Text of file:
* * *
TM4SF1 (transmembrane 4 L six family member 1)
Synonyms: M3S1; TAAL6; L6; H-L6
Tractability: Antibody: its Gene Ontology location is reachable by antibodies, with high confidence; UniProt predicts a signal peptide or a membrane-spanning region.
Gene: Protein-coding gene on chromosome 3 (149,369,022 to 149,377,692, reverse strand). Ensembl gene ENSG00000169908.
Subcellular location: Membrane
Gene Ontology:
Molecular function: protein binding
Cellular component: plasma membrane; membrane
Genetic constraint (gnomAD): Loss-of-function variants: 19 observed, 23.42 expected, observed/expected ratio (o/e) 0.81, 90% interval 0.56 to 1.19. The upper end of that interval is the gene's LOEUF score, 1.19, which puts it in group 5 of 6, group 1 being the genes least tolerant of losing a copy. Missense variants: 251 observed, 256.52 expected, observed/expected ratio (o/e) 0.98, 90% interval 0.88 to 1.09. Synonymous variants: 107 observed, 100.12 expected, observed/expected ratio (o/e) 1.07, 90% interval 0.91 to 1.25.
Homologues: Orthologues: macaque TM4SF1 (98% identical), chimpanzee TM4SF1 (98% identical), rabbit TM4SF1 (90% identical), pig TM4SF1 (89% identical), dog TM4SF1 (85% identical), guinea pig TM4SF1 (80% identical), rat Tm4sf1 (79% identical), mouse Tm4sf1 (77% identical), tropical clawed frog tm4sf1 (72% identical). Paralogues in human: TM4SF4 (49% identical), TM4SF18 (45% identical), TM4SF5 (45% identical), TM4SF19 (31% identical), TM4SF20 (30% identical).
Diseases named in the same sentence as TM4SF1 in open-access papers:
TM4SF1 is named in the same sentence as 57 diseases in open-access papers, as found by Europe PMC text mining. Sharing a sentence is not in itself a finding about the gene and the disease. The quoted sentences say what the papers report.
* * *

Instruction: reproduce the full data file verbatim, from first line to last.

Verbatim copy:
TM4SF1 (transmembrane 4 L six family member 1)
Synonyms: M3S1; TAAL6; L6; H-L6
Tractability: Antibody: its Gene Ontology location is reachable by antibodies, with high confidence; UniProt predicts a signal peptide or a membrane-spanning region.
Gene: Protein-coding gene on chromosome 3 (149,369,022 to 149,377,692, reverse strand). Ensembl gene ENSG00000169908.
Subcellular location: Membrane
Gene Ontology:
Molecular function: protein binding
Cellular component: plasma membrane; membrane
Genetic constraint (gnomAD): Loss-of-function variants: 19 observed, 23.42 expected, observed/expected ratio (o/e) 0.81, 90% interval 0.56 to 1.19. The upper end of that interval is the gene's LOEUF score, 1.19, which puts it in group 5 of 6, group 1 being the genes least tolerant of losing a copy. Missense variants: 251 observed, 256.52 expected, observed/expected ratio (o/e) 0.98, 90% interval 0.88 to 1.09. Synonymous variants: 107 observed, 100.12 expected, observed/expected ratio (o/e) 1.07, 90% interval 0.91 to 1.25.
Homologues: Orthologues: macaque TM4SF1 (98% identical), chimpanzee TM4SF1 (98% identical), rabbit TM4SF1 (90% identical), pig TM4SF1 (89% identical), dog TM4SF1 (85% identical), guinea pig TM4SF1 (80% identical), rat Tm4sf1 (79% identical), mouse Tm4sf1 (77% identical), tropical clawed frog tm4sf1 (72% identical). Paralogues in human: TM4SF4 (49% identical), TM4SF18 (45% identical), TM4SF5 (45% identical), TM4SF19 (31% identical), TM4SF20 (30% identical).
Diseases named in the same sentence as TM4SF1 in open-access papers:
TM4SF1 is named in the same sentence as 57 diseases in open-access papers, as found by Europe PMC text mining. Sharing a sentence is not in itself a finding about the gene and the disease. The quoted sentences say what the papers report.